Still, students do not need to demonstrate any sort of queer identity to enroll at ORC. “We definitely don’t exclude anyone,” Canby explains. “Everyone can gain a lot from queer spaces. Also, a lot of queer people are unsure of their identity, so excluding cishet students would also exclude them.” The school is open to kids ages 6 to 17; this semester, their youngest student is 11.

Courtesy of Our Resilient Community

For many queer youth in Athens, ORC has given them a place to go after leaving schools where they experienced bullying because of their identity. “A lot of times we have kids who just need a year to recover,” Canby says. “Kids come to us because they are queer and have been bullied, so we are watching for that.” As one student told me, “In this community, you can be queer and supported and not be judged. You can find your identity. It’s a normal thing for children to do.”

Courtesy of Our Resilient Community

Part of centering queer identity, too, means helping students to defend it. This spring, the Georgia legislature was debating Senate Bill 435, a bill that sought to ban transgender girls from participating on sports teams that match their gender identity. In response, ORC students drafted speeches to read at the Georgia Capitol in protest.

Unfortunately, the kids didn’t get to read their speeches at the Capitol due to a last-minute change in the hearing. But during their visit to the building, they did get a glimpse of the support that exists for them in Georgia. “There was a huge group, lobbyists, a whole flock of teachers there,” Gustafson says, “and they told our kids: ‘We’re here to fight for y’alls rights.’”

With Florida’s “Don’t Say Gay” bill now in effect, Canby and Gustafson see Georgia’s take on it looming. “We need to get our punches in now,” Canby says. “This might be these kids’ only chance to be in a queer-centered school or space.”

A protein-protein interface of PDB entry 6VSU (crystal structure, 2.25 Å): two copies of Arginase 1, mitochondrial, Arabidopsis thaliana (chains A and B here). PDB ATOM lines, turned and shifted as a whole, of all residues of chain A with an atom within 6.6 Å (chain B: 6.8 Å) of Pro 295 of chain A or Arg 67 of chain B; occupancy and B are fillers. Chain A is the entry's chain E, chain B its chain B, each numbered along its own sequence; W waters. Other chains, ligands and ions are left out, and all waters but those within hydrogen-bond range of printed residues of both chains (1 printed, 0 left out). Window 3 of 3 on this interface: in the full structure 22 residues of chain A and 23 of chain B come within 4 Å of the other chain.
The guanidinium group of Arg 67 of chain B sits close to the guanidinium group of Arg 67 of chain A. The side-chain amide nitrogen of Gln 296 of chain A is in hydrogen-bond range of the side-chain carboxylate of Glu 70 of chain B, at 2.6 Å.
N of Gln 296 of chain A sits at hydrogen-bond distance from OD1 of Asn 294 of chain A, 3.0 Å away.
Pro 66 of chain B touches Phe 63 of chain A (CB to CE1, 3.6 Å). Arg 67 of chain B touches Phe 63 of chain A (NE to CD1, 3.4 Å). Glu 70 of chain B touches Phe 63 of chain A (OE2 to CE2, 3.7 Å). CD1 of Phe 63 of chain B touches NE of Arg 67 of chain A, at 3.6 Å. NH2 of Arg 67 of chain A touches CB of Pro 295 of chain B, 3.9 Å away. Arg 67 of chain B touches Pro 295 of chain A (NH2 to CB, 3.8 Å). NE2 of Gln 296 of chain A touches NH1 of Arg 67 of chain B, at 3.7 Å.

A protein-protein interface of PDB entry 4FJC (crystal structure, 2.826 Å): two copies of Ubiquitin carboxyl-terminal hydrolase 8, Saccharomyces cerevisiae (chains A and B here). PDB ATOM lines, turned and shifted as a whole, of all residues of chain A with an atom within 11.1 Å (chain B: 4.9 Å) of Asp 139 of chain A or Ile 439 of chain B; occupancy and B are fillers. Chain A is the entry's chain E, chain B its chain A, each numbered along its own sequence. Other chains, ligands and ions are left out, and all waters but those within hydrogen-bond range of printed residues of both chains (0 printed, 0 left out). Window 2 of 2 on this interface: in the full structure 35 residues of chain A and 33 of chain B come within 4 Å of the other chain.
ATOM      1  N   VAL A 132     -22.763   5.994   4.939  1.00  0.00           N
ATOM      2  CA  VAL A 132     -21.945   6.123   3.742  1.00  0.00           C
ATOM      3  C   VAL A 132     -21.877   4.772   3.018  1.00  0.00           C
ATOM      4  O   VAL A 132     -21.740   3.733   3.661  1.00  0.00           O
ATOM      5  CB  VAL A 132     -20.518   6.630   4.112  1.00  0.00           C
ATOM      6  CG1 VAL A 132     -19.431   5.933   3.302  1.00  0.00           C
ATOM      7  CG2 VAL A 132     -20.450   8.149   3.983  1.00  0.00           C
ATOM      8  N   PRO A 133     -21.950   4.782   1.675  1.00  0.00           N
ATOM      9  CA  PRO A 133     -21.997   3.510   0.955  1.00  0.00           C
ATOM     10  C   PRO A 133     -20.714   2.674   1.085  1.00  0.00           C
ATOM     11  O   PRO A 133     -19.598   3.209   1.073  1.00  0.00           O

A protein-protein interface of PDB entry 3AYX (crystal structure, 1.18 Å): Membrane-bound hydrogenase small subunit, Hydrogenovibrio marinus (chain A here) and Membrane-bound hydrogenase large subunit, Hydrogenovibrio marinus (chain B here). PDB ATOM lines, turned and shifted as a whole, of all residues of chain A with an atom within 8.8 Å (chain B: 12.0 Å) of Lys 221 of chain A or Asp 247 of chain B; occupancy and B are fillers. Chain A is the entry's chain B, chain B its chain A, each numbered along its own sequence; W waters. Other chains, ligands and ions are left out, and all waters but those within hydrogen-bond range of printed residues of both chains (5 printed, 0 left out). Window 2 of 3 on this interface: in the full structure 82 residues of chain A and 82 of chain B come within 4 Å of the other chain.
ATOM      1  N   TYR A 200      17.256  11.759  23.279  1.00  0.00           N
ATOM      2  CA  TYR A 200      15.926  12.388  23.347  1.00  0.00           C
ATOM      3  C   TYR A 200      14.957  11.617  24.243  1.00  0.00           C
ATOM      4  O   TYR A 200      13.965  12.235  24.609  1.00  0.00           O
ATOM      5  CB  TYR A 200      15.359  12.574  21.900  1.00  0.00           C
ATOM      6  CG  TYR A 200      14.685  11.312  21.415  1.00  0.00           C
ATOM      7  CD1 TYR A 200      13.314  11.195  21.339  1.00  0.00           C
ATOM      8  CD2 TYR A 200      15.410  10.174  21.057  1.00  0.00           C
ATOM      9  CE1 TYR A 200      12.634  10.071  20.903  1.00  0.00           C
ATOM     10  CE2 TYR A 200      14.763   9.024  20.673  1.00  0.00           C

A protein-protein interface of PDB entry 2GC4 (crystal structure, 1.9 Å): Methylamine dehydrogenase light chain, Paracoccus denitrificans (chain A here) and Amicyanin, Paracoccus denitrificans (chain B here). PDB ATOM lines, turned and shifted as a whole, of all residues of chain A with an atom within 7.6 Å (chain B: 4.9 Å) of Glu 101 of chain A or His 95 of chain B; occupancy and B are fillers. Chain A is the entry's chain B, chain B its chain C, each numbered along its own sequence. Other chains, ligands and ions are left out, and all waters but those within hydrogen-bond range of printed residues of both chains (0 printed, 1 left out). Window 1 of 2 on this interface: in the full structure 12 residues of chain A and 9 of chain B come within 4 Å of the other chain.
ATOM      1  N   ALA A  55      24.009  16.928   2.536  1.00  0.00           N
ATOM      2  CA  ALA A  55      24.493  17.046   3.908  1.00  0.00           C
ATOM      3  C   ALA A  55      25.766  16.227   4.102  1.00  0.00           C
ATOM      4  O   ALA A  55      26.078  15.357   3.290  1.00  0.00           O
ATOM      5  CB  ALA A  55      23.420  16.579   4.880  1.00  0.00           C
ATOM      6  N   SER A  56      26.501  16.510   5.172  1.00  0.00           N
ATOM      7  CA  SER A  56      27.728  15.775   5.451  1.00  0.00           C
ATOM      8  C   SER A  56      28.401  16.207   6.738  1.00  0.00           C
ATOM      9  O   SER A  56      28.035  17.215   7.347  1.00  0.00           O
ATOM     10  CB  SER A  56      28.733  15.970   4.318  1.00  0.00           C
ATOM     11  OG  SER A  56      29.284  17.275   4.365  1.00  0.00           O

Courtesy of Our Resilient Community

“Our Resilient Community is doing much more than simply impacting the lives of LGBTQIA2S+ youth in Athens — they are saving lives,” Cameron Jay Harrelson, the president of Athens Pride and Queer Collective (APQC), tells Mic. “ORC is creating what so many of us needed when we were younger: a place to belong, to create, and to find community in a society that has become increasingly hostile toward queer youth and queer communities.”

APQC has committed to investing in the youth of Athens, partnering with several groups to host game nights, get-togethers, and a monthly LGBTQ+ youth group coupled with a support group for parents of queer kids. During this year’s Pride festivities, APQC held a fundraiser for ORC, donating $2,000 in funds to the school as well as necessary supplies.

In a national climate rampant with hundreds of anti-LGBTQ+ bills, safe havens like ORC are more crucial than ever. Canby and Gustafson are very aware of the opportunity they have to make young queer people feel safe — and the responsibility to use it well.

Gustafson adds: “Tell your queer kids that you are supporting them, that they matter. Tell them: We are fighting for you.”

To read more about Our Resilient Community or donate to their school, use the “friends and family” option on their site.